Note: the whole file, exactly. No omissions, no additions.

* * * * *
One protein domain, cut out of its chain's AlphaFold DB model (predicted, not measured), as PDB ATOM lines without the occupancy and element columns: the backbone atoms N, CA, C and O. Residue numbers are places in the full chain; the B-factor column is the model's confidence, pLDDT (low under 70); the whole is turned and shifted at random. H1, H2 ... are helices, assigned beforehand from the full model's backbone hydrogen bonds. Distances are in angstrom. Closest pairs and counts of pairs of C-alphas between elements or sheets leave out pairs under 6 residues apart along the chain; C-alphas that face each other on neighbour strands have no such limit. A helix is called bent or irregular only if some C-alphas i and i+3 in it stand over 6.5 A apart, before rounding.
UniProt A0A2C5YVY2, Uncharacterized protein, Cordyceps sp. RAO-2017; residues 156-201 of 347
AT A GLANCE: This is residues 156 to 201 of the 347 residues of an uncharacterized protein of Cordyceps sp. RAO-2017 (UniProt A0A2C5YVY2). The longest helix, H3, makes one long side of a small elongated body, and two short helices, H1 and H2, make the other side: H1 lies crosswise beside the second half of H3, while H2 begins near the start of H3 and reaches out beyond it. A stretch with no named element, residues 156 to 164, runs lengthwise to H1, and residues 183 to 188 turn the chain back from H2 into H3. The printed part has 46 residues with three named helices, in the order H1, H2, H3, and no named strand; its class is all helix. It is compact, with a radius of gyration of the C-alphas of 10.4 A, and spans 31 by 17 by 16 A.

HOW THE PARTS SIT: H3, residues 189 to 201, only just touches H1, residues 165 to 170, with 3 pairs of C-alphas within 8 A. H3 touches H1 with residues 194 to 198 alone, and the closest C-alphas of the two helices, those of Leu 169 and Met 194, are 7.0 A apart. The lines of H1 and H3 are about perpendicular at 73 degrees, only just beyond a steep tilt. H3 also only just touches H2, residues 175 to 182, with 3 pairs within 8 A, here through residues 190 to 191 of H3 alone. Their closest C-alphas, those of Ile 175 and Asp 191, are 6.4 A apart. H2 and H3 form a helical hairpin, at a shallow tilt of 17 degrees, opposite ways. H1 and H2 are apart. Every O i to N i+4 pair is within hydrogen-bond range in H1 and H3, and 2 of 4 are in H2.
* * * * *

One protein domain, cut out of its chain's AlphaFold DB model (predicted, not measured), as PDB ATOM lines without the occupancy and element columns: the backbone atoms N, CA, C and O. Residue numbers are places in the full chain; the B-factor column is the model's confidence, pLDDT (low under 70); the whole is turned and shifted at random. H1, H2 ... are helices, assigned beforehand from the full model's backbone hydrogen bonds. Distances are in angstrom. Closest pairs and counts of pairs of C-alphas between elements or sheets leave out pairs under 6 residues apart along the chain; C-alphas that face each other on neighbour strands have no such limit. A helix is called bent or irregular only if some C-alphas i and i+3 in it stand over 6.5 A apart, before rounding.
UniProt A0A2C5YVY2, Uncharacterized protein, Cordyceps sp. RAO-2017; residues 156-201 of 347
AT A GLANCE: This is residues 156 to 201 of the 347 residues of an uncharacterized protein of Cordyceps sp. RAO-2017 (UniProt A0A2C5YVY2). The longest helix, H3, makes one long side of a small elongated body, and two short helices, H1 and H2, make the other side: H1 lies crosswise beside the second half of H3, while H2 begins near the start of H3 and reaches out beyond it. A stretch with no named element, residues 156 to 164, runs lengthwise to H1, and residues 183 to 188 turn the chain back from H2 into H3. The printed part has 46 residues with three named helices, in the order H1, H2, H3, and no named strand; its class is all helix. It is compact, with a radius of gyration of the C-alphas of 10.4 A, and spans 31 by 17 by 16 A.

HOW THE PARTS SIT: H3, residues 189 to 201, only just touches H1, residues 165 to 170, with 3 pairs of C-alphas within 8 A. H3 touches H1 with residues 194 to 198 alone, and the closest C-alphas of the two helices, those of Leu 169 and Met 194, are 7.0 A apart. The lines of H1 and H3 are about perpendicular at 73 degrees, only just beyond a steep tilt. H3 also only just touches H2, residues 175 to 182, with 3 pairs within 8 A, here through residues 190 to 191 of H3 alone. Their closest C-alphas, those of Ile 175 and Asp 191, are 6.4 A apart. H2 and H3 form a helical hairpin, at a shallow tilt of 17 degrees, opposite ways. H1 and H2 are apart. Every O i to N i+4 pair is within hydrogen-bond range in H1 and H3, and 2 of 4 are in H2.